The D-Day Invasion: The American Cemetery, Omaha and Utah Beaches
“Here come the Yanks”
It was getting late on Day 3, but we saw the sign for the American Cemetery and decided to have a look. We were glad we did! It was an incredible site: Over nine thousands white crosses and Star of Davids of French limestone in a beautiful and serene setting overlooking Omaha Beach.This is an aerial view of the cemetery and part of Omaha Beach.
This memorial consists of a semicircular colonnade with a loggia at each end containing large maps and narratives of the military operations; at the center is the bronze statue, “Spirit of American Youth.” An orientation table overlooking the beach depicts the landings in Normandy. Facing west at the memorial, one sees in the foreground the reflecting pool; beyond is the burial area with a circular chapel and, at the far end, granite statues representing the United States and France.
The Normandy American Cemetery and Memorial in France is located on the site of the temporary American St. Laurent Cemetery, established by the U.S. First Army on June 8, 1944 and the first American cemetery on European soil in World War II. The cemetery site covers 172.5 acres and contains the graves of 9,387 of our military dead, most of whom lost their lives in the D-Day landings and ensuing operations. On the Walls of the Missing, in a semicircular garden on the east side of the memorial, are inscribed 1,557 names. Rosettes mark the names of those since recovered and identified.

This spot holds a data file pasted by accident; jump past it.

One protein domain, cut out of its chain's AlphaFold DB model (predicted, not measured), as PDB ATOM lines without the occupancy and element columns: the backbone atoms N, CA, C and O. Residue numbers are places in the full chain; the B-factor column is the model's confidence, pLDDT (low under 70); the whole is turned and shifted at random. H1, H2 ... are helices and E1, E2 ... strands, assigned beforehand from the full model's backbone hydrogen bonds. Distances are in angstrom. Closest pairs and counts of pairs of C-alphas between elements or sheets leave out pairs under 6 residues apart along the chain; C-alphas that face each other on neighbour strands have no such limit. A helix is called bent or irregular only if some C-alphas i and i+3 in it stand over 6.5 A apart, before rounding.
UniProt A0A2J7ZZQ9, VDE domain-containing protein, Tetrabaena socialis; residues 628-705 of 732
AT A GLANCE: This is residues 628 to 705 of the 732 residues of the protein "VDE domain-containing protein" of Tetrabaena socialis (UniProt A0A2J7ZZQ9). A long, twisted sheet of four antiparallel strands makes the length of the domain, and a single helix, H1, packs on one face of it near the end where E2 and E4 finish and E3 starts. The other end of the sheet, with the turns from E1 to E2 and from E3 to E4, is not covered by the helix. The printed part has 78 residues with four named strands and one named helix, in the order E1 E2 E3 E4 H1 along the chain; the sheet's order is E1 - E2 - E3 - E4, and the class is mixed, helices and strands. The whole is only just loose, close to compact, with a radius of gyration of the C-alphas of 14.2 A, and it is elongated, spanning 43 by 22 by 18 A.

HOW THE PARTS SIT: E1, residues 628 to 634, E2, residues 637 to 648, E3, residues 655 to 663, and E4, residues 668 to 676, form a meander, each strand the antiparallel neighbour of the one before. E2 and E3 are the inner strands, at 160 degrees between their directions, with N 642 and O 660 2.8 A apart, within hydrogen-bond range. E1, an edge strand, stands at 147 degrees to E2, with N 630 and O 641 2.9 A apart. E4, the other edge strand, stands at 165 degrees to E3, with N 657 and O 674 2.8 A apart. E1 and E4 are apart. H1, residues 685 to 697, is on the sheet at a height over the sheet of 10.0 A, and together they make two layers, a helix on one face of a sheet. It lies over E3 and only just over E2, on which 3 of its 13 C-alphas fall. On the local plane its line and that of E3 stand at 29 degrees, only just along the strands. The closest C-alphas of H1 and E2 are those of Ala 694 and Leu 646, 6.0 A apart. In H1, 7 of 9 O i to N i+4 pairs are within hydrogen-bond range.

The Chapel in the middle of the Cemetery contained two inscriptions:
THROUGH THE GATE OF DEATH MAY THEY PASS TO THEIR JOYFUL RESURRECTION and
THINK NOT ONLY UPON THEIR PASSING REMEMBER THE GLORY OF THEIR SPIRIT
We left the American Cemetery in a somber mood and found a small hotel in Grandchamps Maisy called the “Le Duguesclin”. It was on Omaha beach that we planned to visit the next day. The room was 69 Euros (with breakfast) and another 13 for dinner (without wine). This converts to about $110.00. I had mussels in a wine sauce. They weren’t a good a Cape Cod mussels, the dessert, however was good: Flan. I forget what Archie had, but I know he had a tart for dessert…